Arousal and reward: a dichotomy in orexin function

Trends Neurosci. 2006 Oct;29(10):571-7. doi: 10.1016/j.tins.2006.08.002. Epub 2006 Aug 14.


The orexins (or hypocretins) are neuropeptide transmitters made exclusively in hypothalamic neurons that have extensive CNS projections. Previous studies reported that this system is most strongly associated with feeding, arousal and the maintenance of waking. We review here recent studies that reveal a novel and important role for the orexin/hypocretin neuronal system in reward processing and addiction. We propose that the current evidence indicates a dichotomy in orexin function, such that orexin neurons in the lateral hypothalamus regulate reward processing for both food and abused drugs, whereas those in the perifornical and dorsomedial hypothalamus regulate arousal and response to stress. Evidence also indicates roles for lateral hypothalamus orexin neurons and ventral tegmental orexin receptors in reward-based learning and memory.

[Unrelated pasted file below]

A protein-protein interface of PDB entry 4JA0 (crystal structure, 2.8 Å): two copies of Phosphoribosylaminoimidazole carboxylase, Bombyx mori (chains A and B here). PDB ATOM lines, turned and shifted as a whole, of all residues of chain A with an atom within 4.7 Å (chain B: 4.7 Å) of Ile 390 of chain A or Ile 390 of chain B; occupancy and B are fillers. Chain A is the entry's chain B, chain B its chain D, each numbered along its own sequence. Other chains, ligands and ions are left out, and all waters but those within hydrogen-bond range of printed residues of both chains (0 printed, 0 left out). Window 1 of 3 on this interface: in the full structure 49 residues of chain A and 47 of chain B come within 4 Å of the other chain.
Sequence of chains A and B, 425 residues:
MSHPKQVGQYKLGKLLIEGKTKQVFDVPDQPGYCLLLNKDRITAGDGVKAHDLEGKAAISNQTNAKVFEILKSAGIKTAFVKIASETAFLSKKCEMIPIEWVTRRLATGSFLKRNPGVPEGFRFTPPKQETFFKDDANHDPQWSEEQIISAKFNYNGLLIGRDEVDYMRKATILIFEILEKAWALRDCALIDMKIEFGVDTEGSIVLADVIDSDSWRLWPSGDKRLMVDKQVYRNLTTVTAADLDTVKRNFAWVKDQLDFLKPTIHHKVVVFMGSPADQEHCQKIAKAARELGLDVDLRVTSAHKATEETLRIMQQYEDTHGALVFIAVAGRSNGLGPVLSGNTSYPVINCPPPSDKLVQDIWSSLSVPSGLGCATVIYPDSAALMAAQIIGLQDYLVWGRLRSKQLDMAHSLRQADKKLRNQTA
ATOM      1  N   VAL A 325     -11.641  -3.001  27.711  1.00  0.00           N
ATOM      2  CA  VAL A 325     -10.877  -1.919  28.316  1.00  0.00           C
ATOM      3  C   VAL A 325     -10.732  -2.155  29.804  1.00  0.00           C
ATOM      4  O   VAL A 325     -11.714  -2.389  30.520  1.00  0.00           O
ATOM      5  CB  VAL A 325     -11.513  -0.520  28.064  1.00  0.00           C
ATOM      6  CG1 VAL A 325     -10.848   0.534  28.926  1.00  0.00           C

Publication types

  • Research Support, N.I.H., Extramural
  • Review

MeSH terms

  • Animals
  • Arousal / physiology*
  • Brain / physiology*
  • Humans
  • Intracellular Signaling Peptides and Proteins / physiology*
  • Neurons / metabolism
  • Neuropeptides / physiology*
  • Orexins
  • Reward*


  • Intracellular Signaling Peptides and Proteins
  • Neuropeptides
  • Orexins